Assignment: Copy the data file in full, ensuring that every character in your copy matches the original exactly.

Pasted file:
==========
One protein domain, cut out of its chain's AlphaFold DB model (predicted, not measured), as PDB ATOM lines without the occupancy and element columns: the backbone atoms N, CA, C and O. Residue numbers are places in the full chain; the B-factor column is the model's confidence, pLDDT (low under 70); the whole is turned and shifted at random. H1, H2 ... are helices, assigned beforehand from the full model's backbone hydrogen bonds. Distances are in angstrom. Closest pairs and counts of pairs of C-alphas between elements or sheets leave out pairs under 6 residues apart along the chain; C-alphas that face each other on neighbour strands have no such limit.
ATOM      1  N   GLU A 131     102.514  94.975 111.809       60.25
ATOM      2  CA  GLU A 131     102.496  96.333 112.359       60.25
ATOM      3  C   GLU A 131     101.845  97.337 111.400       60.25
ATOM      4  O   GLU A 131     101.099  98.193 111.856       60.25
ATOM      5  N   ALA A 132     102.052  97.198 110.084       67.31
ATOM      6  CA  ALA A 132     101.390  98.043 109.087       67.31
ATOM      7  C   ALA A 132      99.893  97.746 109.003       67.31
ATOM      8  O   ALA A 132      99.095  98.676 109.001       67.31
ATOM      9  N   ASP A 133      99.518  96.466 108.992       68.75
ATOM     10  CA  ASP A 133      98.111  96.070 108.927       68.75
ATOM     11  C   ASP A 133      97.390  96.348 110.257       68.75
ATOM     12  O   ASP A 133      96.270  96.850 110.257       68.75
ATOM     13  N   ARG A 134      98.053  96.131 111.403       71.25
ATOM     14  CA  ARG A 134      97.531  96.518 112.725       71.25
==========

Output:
One protein domain, cut out of its chain's AlphaFold DB model (predicted, not measured), as PDB ATOM lines without the occupancy and element columns: the backbone atoms N, CA, C and O. Residue numbers are places in the full chain; the B-factor column is the model's confidence, pLDDT (low under 70); the whole is turned and shifted at random. H1, H2 ... are helices, assigned beforehand from the full model's backbone hydrogen bonds. Distances are in angstrom. Closest pairs and counts of pairs of C-alphas between elements or sheets leave out pairs under 6 residues apart along the chain; C-alphas that face each other on neighbour strands have no such limit.
ATOM      1  N   GLU A 131     102.514  94.975 111.809       60.25
ATOM      2  CA  GLU A 131     102.496  96.333 112.359       60.25
ATOM      3  C   GLU A 131     101.845  97.337 111.400       60.25
ATOM      4  O   GLU A 131     101.099  98.193 111.856       60.25
ATOM      5  N   ALA A 132     102.052  97.198 110.084       67.31
ATOM      6  CA  ALA A 132     101.390  98.043 109.087       67.31
ATOM      7  C   ALA A 132      99.893  97.746 109.003       67.31
ATOM      8  O   ALA A 132      99.095  98.676 109.001       67.31
ATOM      9  N   ASP A 133      99.518  96.466 108.992       68.75
ATOM     10  CA  ASP A 133      98.111  96.070 108.927       68.75
ATOM     11  C   ASP A 133      97.390  96.348 110.257       68.75
ATOM     12  O   ASP A 133      96.270  96.850 110.257       68.75
ATOM     13  N   ARG A 134      98.053  96.131 111.403       71.25
ATOM     14  CA  ARG A 134      97.531  96.518 112.725       71.25